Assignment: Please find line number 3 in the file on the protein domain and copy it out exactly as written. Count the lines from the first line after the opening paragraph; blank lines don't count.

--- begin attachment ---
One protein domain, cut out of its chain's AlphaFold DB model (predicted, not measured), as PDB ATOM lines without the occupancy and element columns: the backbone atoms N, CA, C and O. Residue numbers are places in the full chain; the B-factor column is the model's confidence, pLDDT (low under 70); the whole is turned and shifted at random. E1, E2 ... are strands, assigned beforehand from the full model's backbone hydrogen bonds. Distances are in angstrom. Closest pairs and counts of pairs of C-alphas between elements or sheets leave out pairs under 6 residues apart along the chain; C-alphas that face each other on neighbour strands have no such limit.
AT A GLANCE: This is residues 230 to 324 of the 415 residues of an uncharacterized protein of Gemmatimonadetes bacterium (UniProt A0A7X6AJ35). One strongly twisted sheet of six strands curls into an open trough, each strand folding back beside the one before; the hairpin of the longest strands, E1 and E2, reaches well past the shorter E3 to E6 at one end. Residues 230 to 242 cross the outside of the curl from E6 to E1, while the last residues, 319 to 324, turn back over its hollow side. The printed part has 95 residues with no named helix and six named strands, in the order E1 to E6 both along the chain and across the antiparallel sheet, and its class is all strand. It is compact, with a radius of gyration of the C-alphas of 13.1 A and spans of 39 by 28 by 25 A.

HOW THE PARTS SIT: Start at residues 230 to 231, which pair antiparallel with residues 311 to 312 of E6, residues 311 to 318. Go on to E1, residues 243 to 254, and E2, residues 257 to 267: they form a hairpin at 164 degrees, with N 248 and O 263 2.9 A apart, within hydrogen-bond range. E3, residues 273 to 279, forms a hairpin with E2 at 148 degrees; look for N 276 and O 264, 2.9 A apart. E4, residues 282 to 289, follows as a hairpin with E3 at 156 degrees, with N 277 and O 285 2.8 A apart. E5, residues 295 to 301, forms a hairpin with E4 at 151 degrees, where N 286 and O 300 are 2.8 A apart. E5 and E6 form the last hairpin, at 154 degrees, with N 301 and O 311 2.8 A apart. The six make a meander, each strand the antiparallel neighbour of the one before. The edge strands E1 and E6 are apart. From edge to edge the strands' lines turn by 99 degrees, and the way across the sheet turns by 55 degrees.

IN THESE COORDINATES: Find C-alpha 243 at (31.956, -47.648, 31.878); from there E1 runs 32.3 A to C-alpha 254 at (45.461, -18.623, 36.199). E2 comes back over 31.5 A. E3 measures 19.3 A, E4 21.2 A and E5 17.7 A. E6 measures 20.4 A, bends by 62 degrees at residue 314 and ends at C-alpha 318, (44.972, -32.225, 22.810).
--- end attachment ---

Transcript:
IN THESE COORDINATES: Find C-alpha 243 at (31.956, -47.648, 31.878); from there E1 runs 32.3 A to C-alpha 254 at (45.461, -18.623, 36.199). E2 comes back over 31.5 A. E3 measures 19.3 A, E4 21.2 A and E5 17.7 A. E6 measures 20.4 A, bends by 62 degrees at residue 314 and ends at C-alpha 318, (44.972, -32.225, 22.810).